Sepsis in the City

Anyone who has moved to New York will tell you that the first year here is nothing like it’s portrayed in the movies. Recent transplants are shown holding maps and asking mean city-dwellers for subway directions to no avail. In reality, people are quite nice when it comes to giving directions and if learning how to buy a Metrocard or take a cab were really the biggest obstacles to overcome upon moving here I would officially be the Best New Yorker Ever.

One of my biggest challenges since moving to the city has been illness avoidance. I was sick for literally the first six months I lived here. I usually have a pretty good immune system so I couldn’t figure out why I seemed to contract every virus with which I came into contact. Then one day, as I was sitting at work and the person across from me was coughing straight at me, it hit me (as did the cold I developed about 3 hours later.)


Real New Yorkers know this, and they develop some pretty quirky habits to avoid illness. I know people who refuse to sit on the subway,  and others who would get an antibacterial gel IV drip if they could. The people of my office have their own tradition that I’m seriously considering adopting: Yelling SEPSIS!! at anyone with the slightest hint of illness as their method of telling them to stay at least 5 feet away at all times.

As I prepared to go to the airport on Friday for my trip home I realized this is the first time I’ve successfully avoided illness before going on a trip since moving here. Almost immediately after that realization I was struck with overwhelming anxiety at the thought of flying in a plane full of people probably carrying every type of awful disease ever.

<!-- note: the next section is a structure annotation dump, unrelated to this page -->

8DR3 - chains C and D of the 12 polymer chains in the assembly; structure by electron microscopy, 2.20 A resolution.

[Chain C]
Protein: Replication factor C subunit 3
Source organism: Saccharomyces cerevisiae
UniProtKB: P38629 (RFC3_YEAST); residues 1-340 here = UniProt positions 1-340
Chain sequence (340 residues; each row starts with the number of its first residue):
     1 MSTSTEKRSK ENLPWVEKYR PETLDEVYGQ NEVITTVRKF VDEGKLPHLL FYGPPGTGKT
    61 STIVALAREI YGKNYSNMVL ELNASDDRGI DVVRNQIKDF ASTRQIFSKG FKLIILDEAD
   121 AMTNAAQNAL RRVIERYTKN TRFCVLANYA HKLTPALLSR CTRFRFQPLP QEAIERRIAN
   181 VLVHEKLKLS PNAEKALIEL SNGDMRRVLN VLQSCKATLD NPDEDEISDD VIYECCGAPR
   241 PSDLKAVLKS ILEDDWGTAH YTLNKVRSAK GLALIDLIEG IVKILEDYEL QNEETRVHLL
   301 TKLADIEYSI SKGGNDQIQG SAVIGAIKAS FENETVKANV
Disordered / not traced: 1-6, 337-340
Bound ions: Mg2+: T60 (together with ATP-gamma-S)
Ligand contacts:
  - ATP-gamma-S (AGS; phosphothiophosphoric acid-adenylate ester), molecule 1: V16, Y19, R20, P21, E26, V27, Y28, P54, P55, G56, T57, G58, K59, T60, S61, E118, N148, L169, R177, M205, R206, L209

This visceral reaction to mass transit is brand new, and it made me think about how my view of the world has changed.

Here’s a picture of pre-New York city Tiffany (I call her Baby Tiffany) on her first trip up to interview for jobs.

Oh Baby Tiffany, you’re about to get really sick.

After a few months here, everything is a threat. From doorknobs to cute babies to movie theater seats. Everything and everyone is probably a carrier of your next illness.

As a result, the standard New York reaction is something like this:

Yes, that is a bubble. If someone could please tell me where to purchase one of these bubbles I would be much obliged.

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